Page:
Isn't It Romantic, the highly anticipated rom-com parody starring Rebel Wilson, Priyanka Chopra, and Liam Hemsworth, hits theaters today. It centers on Natalie (Wilson), a woman who finds herself trapped inside a romantic comedy—and all the cringe-y tropes that come with it. You know exactly what we're talking about: In this alternate universe, Natalie has an apartment far too expensive for a twenty-something, a gay best friend who is there just to help move the plot along, and a love interest so hot nothing else matters.
But don't mistake Isn't It Romantic for the rom-coms of 2003. The brains behind this movie are acutely aware these tropes exist—that's why they included them. The director (Todd Strauss-Schulson) and screenwriters (Erin Cardillo, Dana Fox, and Katie Silberman) actually subvert stereotypes in Isn't It Romantic and, as a result, bring the genre into 2019.
Of course, this required some research, but Strauss-Schulson, Cardillo, Fox, and Silberman soon became experts in romantic-comedy tropes. Below, they tell us which ones they enjoy—and which ones they were most excited to poke fun at—in Isn't It Romantic.
Todd Strauss-Schulson, director:
Before I got on set to direct Isn’t it Romantic, I watched 80 romantic comedies in a row. I went a little insane, but my heart grew more and more tender by the day. Obviously, I’d seen romantic comedies before, but I wanted to become an expert. The idea was to crack the code and see what story and visual tropes were used over and over again.
I wanted to break the rom-com genome and isolate the textures and tropes so I could rebuild them into something modern and fresh for our movie. I found a lot of weird stuff beyond the well-known “gay best friend who has no purpose in life but to care for the main character” and “trying on clothes montage” tropes. For instance, did you know there is a lot of shellfish eaten in romantic comedies? It’s true, but why? Maybe because shellfish is an aphrodisiac? Who knows, but it’s in a lot of ’em.
One of the most consistent visual tropes—and when I say consistent, I mean I was straight up spooked when I kept seeing it repeat in every movie—was half-moon windows. Like this:
Everywhere I turned, there they were. In the offices of Bridget Jones, Working Girl, and What Women Want. At a restaurant in Picture Perfect. Front and center in the apartments in When Harry Met Sally and Made of Honor.
So I did a little deep dive, and I found two interesting potential answers. First, half-moon windows are also referred to as lunettes, and Merriam-Webster says there is some evidence of the word being used for a "little moon." (Though that meaning is now obsolete.) The moon is often associated with having a deep connection with women, and so it makes sense they would be subliminally placed all over this particular genre.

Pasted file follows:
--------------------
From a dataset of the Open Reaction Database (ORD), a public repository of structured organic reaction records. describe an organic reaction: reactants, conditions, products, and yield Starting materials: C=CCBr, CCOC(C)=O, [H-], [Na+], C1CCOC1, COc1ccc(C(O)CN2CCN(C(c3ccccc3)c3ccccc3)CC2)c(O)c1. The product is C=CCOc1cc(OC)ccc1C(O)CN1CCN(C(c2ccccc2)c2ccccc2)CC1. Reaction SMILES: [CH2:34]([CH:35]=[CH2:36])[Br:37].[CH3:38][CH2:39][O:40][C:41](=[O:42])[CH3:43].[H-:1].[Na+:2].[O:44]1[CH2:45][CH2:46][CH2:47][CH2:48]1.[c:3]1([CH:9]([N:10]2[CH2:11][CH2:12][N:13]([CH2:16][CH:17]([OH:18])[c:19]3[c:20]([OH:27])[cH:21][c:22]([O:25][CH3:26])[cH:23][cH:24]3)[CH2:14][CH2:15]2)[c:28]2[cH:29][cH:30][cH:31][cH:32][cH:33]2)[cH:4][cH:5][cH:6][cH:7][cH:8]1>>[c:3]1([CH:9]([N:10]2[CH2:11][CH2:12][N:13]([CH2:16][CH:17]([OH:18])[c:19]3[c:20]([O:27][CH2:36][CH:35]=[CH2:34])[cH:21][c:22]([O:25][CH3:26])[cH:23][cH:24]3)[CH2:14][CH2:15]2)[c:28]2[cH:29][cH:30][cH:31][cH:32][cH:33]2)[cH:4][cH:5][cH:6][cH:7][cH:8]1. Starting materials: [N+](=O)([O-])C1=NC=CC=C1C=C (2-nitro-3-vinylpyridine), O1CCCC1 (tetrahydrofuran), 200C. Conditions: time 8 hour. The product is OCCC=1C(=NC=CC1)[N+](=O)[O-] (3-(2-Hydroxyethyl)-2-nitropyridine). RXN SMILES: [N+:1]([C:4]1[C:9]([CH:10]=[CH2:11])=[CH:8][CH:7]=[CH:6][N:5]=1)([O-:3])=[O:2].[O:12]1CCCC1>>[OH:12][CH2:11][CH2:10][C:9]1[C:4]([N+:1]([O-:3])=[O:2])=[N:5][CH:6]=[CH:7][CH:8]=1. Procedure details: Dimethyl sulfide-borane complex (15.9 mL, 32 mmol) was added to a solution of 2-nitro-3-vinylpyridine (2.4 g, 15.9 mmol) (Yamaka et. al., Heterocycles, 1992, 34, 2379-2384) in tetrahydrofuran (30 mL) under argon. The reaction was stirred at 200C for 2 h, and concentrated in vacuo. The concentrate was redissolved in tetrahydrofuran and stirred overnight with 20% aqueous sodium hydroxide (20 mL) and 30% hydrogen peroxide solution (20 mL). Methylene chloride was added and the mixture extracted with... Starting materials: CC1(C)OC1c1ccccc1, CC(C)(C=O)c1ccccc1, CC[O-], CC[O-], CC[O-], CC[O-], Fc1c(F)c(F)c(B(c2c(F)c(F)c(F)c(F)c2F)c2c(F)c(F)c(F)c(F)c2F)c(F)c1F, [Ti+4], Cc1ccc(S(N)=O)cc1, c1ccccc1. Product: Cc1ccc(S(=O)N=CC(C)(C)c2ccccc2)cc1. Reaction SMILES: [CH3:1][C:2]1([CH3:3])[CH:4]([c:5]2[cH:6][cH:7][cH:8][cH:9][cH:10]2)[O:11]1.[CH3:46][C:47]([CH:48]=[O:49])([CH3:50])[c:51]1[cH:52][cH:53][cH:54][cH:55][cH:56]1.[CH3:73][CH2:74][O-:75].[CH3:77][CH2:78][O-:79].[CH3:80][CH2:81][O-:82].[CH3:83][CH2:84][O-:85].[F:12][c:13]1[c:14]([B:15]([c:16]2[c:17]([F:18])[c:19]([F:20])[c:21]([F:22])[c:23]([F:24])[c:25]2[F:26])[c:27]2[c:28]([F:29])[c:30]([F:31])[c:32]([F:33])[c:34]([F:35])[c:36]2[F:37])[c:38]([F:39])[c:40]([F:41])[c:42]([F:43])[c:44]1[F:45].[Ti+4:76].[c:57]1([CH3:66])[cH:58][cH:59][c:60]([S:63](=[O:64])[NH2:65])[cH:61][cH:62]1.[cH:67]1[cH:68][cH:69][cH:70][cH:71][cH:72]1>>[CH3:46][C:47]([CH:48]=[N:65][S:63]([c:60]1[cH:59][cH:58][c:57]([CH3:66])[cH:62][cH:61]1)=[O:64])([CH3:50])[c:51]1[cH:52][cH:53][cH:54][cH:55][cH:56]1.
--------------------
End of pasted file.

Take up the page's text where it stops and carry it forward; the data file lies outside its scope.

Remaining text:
In tarot, arches symbolize beginnings, initiations, and ceremonies of renewal. Walking through an archway represents the sloughing off of the old and moving into a new phase of life. That sounds a lot like a rom-com plot to me! These characters are opening up to love, getting out of their comfort zone…and maybe even getting married.
Moons have cycles—and so do genres. Rom-coms are coming back, and we hope Isn’t It Romantic becomes one of your new favorites.
Erin Cardillo, screenwriter:
My favorite rom-com trope is The Realize and Run. As in, when you realize you want to spend the rest of your life with somebody, you want the rest of your life to start as soon as possible. (Thank you, Harry. See: Nora Ephron.) Back before cell phones existed, this trope made sense. You suddenly realize you’re in love with somebody—after being a dingbat about it for the better part of the movie—but you can’t call them to tell them because landlines are stupid. Plus, they aren’t home. In fact, your somebody is probably at the airport having just passed through security, ready to board that flight to “I’m never coming back, and you can’t track me down.” Or, in most cases, they are in a nondenominational church about to marry the wrong person and they’re totally against annulment.
So you must run. Fast! Cars are just as stupid as phones. Luckily, you don’t have a bad back—or if you do, it was designed that way for comedic effect. Nevertheless, you can run, and you are capable of traversing whatever absurd obstacles are in your path. You have to do this! This is the closest thing to an action sequence the audience is going to get in most rom-coms, and it’s essential to get them reinvested in your happy ending before your big, perfect “I love you” speech. A speech that, while often flawed and totally clichéd, is, after your epic run, still pretty freakin’ satisfying.
Published at Wed, 13 Feb 2019 22:30:00 +0000